Friday, forecasters expect the Labor Department to report the economy added 113,000 jobs in September—a monthly pace too slow to return the nation to full employment.
The economy must add more than 375,000 jobs each month for three years to lower unemployment to 6 percent and that is not likely with current policies.
Most analysts see the unemployment rate steady at 8.1 percent, while a few see an increase. The wildcard is the number of adults actually working or seeking jobs—the measure of the labor force used to calculate the unemployment rate.
Were the labor force participation rate the same today as when unemployment peaked at 10 percent in October 2009, the unemployment rate would still be about 10 percent. Were it the same as when President Obama took office, it would be about 11 percent.
Convincing millions more adults they don’t need or want a job has been the Obama administration’s most effective jobs program, despite trillions in new stimulus spending, industrial policies, targeted tax cuts, and social programs intended to boost demand.
In 2007, the last year before the financial collapse, the deficit was $161 billion with the Bush tax cuts in place and the United States fully engaged in Iraq and Afghanistan. Over the last four years, the deficit has averaged $1.3 trillion—additional targeted tax cuts, such as the $95 billion in reduced payroll taxes, and new government programs account for most of the rest.
Though Congress may avoid Sequestration, some temporary tax cuts, such as reduced social security taxes and elements of the Bush tax cuts benefiting high income families will likely lapse and some combination of savings in entitlements and defense spending will be accomplished. Overall, these would lower the deficit by something in the range of $300 billion.
If reelected, President Obama has promised some additional targeted stimulus spending—for example, to aid state budgets under the guise of teacher retention, infrastructure projects and additional industrial policies targeted at manufacturing in the alternative energy sector. When all the dust settles, the deficit will be left approximately where it is in 2012, and more fundamental problems holding back the U.S. economy will not have been addressed.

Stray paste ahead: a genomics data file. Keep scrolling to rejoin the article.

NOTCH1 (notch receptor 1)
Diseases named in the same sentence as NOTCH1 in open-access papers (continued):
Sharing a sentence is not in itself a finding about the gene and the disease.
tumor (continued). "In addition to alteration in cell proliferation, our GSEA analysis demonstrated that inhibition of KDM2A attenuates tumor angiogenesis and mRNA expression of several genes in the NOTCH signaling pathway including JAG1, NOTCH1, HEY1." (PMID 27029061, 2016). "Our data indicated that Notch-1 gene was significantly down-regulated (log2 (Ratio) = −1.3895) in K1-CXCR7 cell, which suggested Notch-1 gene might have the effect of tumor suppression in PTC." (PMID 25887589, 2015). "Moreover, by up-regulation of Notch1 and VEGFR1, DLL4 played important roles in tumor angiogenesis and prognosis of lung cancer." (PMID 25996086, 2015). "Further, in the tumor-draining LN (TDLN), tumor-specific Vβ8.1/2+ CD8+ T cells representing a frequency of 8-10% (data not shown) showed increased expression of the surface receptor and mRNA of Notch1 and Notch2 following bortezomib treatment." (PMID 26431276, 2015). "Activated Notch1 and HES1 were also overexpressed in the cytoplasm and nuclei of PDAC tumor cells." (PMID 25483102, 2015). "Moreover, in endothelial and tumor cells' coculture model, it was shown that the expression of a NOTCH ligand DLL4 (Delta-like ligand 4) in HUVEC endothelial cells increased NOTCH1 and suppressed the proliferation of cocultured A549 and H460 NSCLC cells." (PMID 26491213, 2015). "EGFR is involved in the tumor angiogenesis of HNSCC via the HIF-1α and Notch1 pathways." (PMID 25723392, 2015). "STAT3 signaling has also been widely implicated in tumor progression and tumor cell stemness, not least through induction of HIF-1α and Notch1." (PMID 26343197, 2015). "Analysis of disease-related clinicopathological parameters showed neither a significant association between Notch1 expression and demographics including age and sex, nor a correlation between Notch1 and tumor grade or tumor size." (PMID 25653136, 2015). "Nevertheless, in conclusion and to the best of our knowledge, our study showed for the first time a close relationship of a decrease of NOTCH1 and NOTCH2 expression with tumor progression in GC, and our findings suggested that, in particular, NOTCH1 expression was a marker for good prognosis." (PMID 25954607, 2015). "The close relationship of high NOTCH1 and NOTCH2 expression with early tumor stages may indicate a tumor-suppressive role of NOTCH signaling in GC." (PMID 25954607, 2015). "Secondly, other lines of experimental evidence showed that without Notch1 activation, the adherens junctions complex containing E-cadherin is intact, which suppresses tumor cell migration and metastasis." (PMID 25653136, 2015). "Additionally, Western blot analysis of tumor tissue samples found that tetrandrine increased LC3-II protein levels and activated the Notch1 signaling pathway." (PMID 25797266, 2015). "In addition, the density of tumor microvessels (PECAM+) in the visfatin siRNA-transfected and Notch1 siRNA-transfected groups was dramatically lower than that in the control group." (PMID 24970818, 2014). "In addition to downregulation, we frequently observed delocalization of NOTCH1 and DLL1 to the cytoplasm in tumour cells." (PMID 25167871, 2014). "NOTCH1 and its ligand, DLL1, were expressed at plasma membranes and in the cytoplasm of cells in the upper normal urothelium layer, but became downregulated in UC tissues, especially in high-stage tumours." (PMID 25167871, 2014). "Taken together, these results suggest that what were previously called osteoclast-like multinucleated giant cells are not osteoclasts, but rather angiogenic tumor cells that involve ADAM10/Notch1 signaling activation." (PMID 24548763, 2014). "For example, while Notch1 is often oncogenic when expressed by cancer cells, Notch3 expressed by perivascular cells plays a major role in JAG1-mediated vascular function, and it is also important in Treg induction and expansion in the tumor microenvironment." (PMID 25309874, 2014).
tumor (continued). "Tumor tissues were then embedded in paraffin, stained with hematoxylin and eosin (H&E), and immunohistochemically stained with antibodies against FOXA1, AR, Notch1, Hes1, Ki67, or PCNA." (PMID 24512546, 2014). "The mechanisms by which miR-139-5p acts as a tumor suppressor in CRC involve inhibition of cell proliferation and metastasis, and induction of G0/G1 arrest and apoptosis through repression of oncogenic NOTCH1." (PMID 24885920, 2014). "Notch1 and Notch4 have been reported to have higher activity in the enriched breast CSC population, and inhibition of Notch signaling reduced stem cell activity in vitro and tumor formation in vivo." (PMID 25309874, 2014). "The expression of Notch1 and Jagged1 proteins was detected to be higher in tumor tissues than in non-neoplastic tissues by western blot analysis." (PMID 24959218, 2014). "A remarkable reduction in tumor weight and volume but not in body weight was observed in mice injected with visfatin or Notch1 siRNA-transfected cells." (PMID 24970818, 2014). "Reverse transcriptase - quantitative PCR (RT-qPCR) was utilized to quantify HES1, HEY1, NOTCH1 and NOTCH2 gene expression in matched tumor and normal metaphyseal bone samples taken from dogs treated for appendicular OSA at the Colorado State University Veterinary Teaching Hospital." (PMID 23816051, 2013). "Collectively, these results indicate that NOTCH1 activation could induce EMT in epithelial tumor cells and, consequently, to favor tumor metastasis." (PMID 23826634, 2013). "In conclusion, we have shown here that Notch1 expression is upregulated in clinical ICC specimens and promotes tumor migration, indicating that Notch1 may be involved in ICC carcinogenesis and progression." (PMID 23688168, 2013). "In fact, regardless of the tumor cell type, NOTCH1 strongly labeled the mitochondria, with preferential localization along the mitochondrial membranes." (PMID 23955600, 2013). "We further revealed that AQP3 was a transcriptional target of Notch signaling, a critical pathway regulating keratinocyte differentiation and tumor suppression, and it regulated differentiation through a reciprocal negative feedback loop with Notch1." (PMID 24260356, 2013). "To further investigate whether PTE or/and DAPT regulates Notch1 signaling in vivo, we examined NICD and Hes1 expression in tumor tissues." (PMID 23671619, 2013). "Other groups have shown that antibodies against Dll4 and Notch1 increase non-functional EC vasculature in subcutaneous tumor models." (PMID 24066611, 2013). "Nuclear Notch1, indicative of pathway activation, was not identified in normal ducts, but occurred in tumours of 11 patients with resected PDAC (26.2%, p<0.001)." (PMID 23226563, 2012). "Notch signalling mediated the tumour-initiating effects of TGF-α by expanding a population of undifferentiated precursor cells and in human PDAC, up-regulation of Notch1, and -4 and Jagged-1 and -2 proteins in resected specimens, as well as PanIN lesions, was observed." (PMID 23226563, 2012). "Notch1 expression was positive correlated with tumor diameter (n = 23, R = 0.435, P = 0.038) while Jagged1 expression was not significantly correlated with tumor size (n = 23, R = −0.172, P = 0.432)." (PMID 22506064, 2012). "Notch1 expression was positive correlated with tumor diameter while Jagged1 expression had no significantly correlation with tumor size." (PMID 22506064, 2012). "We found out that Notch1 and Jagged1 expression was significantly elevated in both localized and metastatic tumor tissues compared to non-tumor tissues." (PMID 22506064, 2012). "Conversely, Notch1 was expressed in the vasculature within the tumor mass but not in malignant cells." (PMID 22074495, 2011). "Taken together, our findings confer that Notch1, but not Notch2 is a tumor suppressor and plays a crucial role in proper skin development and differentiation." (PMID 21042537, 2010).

Economists agree that inadequate demand for what Americans make is holding back growth. During the early years of the recovery consumer demand did expand as the household deleveraging process ended; however, too many of those dollars were spent on imports that did not return to buy U.S. exports—the gap between new imports and new exports was lost demand for U.S. goods and services.
At nearly $600 billion, the trade deficit is almost entirely attributable to the gaps in trade with China and on oil, and it is the single most significant drag on demand, growth and jobs creation.
If elected, Governor Romney promises to tackle China’s undervalued currency and other mercantilist policies and open up offshore and Alaskan oil reserves for development. These polices could quickly boost demand by cutting the trade deficit in half, create 5 million jobs and get the economy growing again.
Longer term, policies proposed by Mr. Romney to lower the trade deficit could profoundly affect the pace of growth, because export and import-competing industries spend at least four times as much on R&D as does the private business sector as a whole.
Cutting the trade deficit in half could easily increase US R&D enough to boost US GDP growth by one or two percentage points. A US economy growing at 3 or 4 percent a year, instead of its current 2 percent, would have far more resources to address issues like health care, the solvency of social security, an adequate national defense, and space exploration.
Friday's jobs report will offer more than dry numbers. Rather, it will reveal much about the progress accomplished--and yet unrealized --toward rehabilitating the economy and creating jobs. With the right policies, the economy can create four or five hundred jobs a month, grow robustly and again offer Americans promising futures.
Peter Morici served as Chief Economist at the U.S. International Trade Commission from 1993 to 1995. He is an economist and professor at the Smith School of Business, University of Maryland.